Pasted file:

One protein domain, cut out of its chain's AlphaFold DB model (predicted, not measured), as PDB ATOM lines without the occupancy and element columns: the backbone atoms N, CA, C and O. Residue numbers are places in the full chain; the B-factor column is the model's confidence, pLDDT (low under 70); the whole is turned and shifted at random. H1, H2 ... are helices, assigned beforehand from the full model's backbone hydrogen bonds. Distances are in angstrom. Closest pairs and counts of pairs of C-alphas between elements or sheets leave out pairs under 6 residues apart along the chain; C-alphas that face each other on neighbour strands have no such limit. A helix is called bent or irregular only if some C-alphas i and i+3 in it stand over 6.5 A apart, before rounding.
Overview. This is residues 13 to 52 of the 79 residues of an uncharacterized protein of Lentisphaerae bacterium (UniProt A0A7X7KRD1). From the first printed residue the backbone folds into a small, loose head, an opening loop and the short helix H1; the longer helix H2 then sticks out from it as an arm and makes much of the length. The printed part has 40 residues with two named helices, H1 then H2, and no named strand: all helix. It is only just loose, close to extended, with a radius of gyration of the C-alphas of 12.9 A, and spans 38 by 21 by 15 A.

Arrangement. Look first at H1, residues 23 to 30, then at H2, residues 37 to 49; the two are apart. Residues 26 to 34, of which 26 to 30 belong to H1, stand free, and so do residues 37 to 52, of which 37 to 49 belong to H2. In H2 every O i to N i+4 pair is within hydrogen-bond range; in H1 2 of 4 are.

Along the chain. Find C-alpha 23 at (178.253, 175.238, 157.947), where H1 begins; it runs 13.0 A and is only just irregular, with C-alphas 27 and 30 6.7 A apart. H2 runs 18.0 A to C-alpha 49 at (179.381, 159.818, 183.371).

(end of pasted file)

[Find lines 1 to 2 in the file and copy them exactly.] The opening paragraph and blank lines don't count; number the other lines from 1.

Overview. This is residues 13 to 52 of the 79 residues of an uncharacterized protein of Lentisphaerae bacterium (UniProt A0A7X7KRD1). From the first printed residue the backbone folds into a small, loose head, an opening loop and the short helix H1; the longer helix H2 then sticks out from it as an arm and makes much of the length. The printed part has 40 residues with two named helices, H1 then H2, and no named strand: all helix. It is only just loose, close to extended, with a radius of gyration of the C-alphas of 12.9 A, and spans 38 by 21 by 15 A.

Arrangement. Look first at H1, residues 23 to 30, then at H2, residues 37 to 49; the two are apart. Residues 26 to 34, of which 26 to 30 belong to H1, stand free, and so do residues 37 to 52, of which 37 to 49 belong to H2. In H2 every O i to N i+4 pair is within hydrogen-bond range; in H1 2 of 4 are.